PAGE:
The Spencer Roberts Room at the Port Lympne Hotel contains a spectacular mural that can teach us all something about having our interiors exactly as we want them.
It never ceases to amaze us how often the stories of Britain’s country houses — and other landmarks — seem to turn on a quirk of fate. We recently featured Avington Park, a 50-bedroom house bought by someone who was after a five-bedroom home. Then there’s the hilarious tale of Stonehenge: Cecil Chubb had been sent by his wife to an auction to buy some chairs, and ended up buying the world’s most famous stone circle instead.
Such it is with the country house that is today the centrepiece of the Port Lympne Hotel. Wildlife park owner, conservationist and gambling impresario John Aspinall only bought the place in 1973 since he lived next door, and needed the land to expand his growing collection of wild animals.
Having bought the mansion, however, he and his wife fell in love with the place and spent a decade restoring it to its former glory. There are grand rooms, fine gardens and a breathtakingly charming Moroccan courtyard on the first floor. But, perhaps best of all, there is a mural by the artist Arthur Spencer Roberts: an entire room whose walls and ceiling are covered in a wonderful mural of hundreds of animals, birds and insects against jungle and savannah backgrounds. It’s like a mini-Sistine Chapel of exotic wildlife painting.
Photographing the room isn’t easy. One day in the future we’ll probably have some sort of miniaturised Google Street View style camera with which to show off a painting which surrounds and envelops the entire space. Until then, we’ll have to make do a mix of focusing in on some of the best sections, and using wider-angle shots which simply can’t capture the feeling.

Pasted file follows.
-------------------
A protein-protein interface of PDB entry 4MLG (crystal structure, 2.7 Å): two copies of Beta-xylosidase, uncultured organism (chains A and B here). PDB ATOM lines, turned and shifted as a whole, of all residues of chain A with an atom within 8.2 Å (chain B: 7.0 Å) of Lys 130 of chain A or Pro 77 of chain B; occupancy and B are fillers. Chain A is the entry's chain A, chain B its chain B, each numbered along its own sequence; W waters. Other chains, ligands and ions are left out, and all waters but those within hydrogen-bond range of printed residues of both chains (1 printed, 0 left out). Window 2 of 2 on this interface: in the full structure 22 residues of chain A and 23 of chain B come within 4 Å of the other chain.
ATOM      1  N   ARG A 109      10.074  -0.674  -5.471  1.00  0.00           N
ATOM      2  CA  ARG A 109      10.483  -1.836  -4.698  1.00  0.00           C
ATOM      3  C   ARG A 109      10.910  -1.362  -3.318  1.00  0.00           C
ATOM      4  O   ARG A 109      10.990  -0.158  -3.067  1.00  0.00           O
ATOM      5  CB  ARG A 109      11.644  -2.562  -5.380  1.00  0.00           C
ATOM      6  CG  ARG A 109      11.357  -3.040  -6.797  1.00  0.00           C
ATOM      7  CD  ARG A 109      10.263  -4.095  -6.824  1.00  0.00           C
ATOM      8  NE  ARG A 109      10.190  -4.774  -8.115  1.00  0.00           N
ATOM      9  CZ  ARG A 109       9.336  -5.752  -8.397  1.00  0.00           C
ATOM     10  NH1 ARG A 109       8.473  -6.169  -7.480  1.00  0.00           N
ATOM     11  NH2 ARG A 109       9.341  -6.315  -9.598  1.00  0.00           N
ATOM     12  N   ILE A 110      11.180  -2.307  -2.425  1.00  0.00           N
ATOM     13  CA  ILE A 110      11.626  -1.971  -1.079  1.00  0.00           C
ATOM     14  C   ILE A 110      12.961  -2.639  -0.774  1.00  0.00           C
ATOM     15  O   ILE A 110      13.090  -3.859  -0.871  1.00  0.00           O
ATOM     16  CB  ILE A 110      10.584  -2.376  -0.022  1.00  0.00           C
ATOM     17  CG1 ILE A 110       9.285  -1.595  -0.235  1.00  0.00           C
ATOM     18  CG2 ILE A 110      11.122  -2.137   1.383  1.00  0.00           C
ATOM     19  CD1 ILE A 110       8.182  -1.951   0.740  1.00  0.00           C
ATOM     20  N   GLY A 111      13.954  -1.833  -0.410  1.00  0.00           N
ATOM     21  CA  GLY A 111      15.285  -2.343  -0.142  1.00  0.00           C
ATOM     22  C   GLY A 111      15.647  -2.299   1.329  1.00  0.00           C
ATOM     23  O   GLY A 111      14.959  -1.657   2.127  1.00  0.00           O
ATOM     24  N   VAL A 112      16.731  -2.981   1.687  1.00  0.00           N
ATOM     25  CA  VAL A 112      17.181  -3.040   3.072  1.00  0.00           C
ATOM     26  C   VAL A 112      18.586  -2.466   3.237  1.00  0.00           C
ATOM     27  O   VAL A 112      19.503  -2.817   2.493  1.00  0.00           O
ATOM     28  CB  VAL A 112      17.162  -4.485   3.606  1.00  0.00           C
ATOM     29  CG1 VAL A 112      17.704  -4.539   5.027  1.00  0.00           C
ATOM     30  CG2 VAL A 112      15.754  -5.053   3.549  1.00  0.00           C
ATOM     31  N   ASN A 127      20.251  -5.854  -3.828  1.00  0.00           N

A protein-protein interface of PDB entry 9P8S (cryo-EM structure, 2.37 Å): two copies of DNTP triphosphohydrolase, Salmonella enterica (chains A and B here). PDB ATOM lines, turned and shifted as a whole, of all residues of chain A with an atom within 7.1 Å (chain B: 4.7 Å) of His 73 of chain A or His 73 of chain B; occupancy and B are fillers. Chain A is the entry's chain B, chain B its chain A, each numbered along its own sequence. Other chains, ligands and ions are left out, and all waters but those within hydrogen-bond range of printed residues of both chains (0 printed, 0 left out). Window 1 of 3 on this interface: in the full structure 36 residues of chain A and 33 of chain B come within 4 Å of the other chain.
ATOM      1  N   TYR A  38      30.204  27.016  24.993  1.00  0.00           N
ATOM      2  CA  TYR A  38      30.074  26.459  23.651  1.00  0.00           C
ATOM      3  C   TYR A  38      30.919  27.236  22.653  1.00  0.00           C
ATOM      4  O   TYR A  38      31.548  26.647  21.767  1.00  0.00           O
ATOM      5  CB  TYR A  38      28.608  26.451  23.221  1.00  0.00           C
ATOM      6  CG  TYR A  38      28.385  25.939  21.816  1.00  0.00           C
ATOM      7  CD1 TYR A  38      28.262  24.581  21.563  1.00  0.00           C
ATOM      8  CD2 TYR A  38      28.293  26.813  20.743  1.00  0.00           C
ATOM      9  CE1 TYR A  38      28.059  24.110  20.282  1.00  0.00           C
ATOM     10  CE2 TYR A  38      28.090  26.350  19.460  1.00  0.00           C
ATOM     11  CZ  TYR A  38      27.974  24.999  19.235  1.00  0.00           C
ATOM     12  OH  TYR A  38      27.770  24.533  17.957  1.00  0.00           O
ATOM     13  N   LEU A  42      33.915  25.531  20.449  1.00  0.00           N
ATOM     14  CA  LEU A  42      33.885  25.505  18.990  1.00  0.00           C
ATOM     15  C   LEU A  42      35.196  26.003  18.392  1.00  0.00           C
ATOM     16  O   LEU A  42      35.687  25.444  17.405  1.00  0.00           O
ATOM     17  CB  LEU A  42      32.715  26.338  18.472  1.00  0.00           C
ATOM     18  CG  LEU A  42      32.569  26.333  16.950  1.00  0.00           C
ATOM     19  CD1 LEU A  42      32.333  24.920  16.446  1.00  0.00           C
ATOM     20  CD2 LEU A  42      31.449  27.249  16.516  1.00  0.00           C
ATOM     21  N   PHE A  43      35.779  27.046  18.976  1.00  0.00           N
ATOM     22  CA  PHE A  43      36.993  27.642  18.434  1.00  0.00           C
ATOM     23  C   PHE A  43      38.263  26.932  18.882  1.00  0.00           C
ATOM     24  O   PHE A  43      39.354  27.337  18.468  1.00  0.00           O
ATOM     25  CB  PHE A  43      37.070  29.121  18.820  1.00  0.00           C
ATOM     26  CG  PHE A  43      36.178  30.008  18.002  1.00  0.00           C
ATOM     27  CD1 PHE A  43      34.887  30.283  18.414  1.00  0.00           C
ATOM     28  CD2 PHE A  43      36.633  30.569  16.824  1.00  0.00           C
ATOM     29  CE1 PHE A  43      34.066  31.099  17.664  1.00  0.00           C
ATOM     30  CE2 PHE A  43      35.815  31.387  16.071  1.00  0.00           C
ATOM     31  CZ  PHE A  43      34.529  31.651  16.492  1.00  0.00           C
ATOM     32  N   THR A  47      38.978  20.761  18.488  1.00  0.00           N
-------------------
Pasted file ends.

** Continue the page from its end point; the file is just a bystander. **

No doubt art critics might argue that it is deficient in some way or another, since that’s what they tend to do. And indeed Roberts himself pre-empted such criticism: ‘Of course we are not great artists in competition with the Braques and the Picassos,’ he said. ‘We are illustrators and part of a long British tradition.’
That underplays the achievement, but then again Roberts was always — by all accounts — extremely modest about his work. Apart from anything else, the artist spent three years working on his murals at Port Lympne, demonstrating perfectionism and tenacity that any of the greats would be proud of.
Roberts isn’t wrong about it being a great tradition, however, and indeed his aren’t the only murals at the house. The ‘Tent Room’, painted by Rex Whistler before the Second World War, is also noteworthy, if less dramatic.
In any case, the lesson to be learned from the Spencer Roberts Room at Port Lympne isn’t about art or expression. Instead, the message is this: if you have a passion for something, and wish to do something rather extraordinary or unconventional in your home, then go for it.
Dive in with both feet. Double down on your bet. That way, you will love it — and no matter what anybody else might think, the passion that inspired it will shine through.
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